BOSTON (WBZ NewsRadio) — Massachusetts Attorney General Maura Healey is suing e-cigarette manufacturer JUUL, accusing the company of deliberately marketing their addictive product to underage customers.
Healey said her office's investigation into the company's practices found they didn't target adults seeking to quit smoking, but instead wanted to get young people to start smoking.
"JUUL knew it was selling to kids," Healey told those gathered at a press conference Wednesday morning. "Our lawsuit sheds new light on the company's intent to target young people, and we are going to make them pay for the public health crisis they caused in Massachusetts."
Massachusetts Attorney General Maura Healey unveils a lawsuit against JUUL, accusing the company of marketing to kids and teens. (AG Maura Healey's office)
In a video posted to her office's social media accounts, Healey laid out how the company bought ads on websites frequented by children and teenagers, like those for Nick Jr., Cartoon Network, and the magazine Seventeen. She said they hired young influencers to use their products, and used young, attractive models in their marketing campaigns.
"Internally they wondered if the models were too young, but JUUL cast them anyway," she said.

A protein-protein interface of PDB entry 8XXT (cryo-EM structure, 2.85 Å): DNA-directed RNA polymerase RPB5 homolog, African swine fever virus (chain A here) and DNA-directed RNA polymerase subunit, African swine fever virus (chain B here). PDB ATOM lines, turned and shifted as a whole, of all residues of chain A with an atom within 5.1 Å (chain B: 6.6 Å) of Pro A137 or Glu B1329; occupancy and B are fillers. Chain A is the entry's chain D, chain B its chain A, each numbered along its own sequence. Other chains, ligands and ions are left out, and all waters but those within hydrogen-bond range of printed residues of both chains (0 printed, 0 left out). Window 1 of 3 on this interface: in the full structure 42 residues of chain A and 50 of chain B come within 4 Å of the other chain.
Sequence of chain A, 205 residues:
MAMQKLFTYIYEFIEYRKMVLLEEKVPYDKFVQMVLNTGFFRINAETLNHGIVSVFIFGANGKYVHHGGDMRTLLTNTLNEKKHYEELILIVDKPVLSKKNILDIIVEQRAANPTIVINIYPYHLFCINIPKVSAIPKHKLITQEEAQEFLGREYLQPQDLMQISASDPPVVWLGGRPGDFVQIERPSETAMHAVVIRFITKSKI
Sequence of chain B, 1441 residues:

JUUL allegedly worked with 850 stores in Massachusetts that the FDA cited for tobacco sale violations. Those stores allegedly failed the company's own secret shopper inspections.
Healey also said the company solicited emails without regard to a customer's age, and that JUUL's customer service helped customers under the legal buying age evade the law in purchasing their products.
In a statement to WBZ NewsRadio, Austin Finan, JUUL's Senior Director of Communications, said the company hadn't yet reviewed the legal complaint, but that "our customer base is the world's 1 billion adult smokers and we do not intend to attract underage users."
"We remain focused on resetting the vapor category in the U.S. and earning the trust of society by working cooperatively with attorneys general, regulators, public health officials, and other stakeholders to combat underage use and transition adult smokers from combustible cigarettes," Finan wrote in a statement. "As part of that process in the U.S., we are preparing comprehensive and scientifically rigorous Premarket Tobacco Product Applications, stopped the sale of flavored pods other than Tobacco and Menthol in November, halted our television, print and digital product advertising, implemented a $1 billion restructuring plan, refrained from lobbying the Administration on its draft flavor guidance and support the final policy."
WBZ NewsRadio's Karyn Regal (@Karynregal) reports